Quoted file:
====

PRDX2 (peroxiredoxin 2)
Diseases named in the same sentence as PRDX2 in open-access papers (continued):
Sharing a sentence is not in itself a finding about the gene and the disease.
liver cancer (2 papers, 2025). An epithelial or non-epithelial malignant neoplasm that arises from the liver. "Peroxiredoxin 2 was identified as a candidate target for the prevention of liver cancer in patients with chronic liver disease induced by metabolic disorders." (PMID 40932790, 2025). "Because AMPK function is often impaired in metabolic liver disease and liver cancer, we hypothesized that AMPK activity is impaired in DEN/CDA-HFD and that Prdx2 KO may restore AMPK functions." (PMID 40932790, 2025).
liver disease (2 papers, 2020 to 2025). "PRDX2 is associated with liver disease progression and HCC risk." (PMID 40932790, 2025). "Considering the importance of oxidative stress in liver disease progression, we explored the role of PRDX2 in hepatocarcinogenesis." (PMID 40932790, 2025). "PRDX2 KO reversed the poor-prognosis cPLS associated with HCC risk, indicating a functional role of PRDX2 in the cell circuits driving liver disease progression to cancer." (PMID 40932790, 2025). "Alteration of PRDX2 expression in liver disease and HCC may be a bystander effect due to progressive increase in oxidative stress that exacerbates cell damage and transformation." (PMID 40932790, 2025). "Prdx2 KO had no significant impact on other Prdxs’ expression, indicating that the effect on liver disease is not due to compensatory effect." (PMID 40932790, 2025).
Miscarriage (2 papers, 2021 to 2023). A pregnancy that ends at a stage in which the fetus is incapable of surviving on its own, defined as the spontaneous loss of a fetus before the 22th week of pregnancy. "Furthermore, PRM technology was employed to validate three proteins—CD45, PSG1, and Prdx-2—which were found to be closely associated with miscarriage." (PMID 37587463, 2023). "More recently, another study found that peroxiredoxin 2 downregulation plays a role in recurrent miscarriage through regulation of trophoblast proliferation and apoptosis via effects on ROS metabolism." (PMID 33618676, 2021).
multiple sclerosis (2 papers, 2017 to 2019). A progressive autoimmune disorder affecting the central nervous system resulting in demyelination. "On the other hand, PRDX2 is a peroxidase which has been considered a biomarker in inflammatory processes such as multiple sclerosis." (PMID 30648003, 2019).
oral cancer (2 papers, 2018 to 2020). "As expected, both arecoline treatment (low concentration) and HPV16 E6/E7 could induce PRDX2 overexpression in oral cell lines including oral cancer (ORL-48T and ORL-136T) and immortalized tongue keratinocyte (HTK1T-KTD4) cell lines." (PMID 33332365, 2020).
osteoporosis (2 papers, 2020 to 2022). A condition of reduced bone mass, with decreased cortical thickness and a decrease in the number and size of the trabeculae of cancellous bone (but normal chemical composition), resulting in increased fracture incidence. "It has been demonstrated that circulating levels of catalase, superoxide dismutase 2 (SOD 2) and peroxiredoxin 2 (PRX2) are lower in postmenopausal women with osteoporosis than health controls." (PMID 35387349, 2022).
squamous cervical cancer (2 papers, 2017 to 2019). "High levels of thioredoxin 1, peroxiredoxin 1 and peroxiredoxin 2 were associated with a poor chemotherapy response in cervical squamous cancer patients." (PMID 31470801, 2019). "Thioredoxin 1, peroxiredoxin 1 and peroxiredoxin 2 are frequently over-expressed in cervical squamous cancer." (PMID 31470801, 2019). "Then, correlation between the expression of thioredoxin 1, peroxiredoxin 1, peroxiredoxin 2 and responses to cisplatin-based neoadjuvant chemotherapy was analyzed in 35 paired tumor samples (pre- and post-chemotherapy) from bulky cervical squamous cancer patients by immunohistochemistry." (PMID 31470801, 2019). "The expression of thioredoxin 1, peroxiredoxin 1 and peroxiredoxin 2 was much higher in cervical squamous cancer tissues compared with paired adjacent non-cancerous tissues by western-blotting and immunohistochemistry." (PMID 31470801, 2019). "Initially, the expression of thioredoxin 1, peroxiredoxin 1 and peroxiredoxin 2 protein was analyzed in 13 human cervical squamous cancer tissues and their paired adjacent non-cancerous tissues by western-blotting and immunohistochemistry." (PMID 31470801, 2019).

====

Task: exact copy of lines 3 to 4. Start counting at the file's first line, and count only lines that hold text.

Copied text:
Sharing a sentence is not in itself a finding about the gene and the disease.
liver cancer (2 papers, 2025). An epithelial or non-epithelial malignant neoplasm that arises from the liver. "Peroxiredoxin 2 was identified as a candidate target for the prevention of liver cancer in patients with chronic liver disease induced by metabolic disorders." (PMID 40932790, 2025). "Because AMPK function is often impaired in metabolic liver disease and liver cancer, we hypothesized that AMPK activity is impaired in DEN/CDA-HFD and that Prdx2 KO may restore AMPK functions." (PMID 40932790, 2025).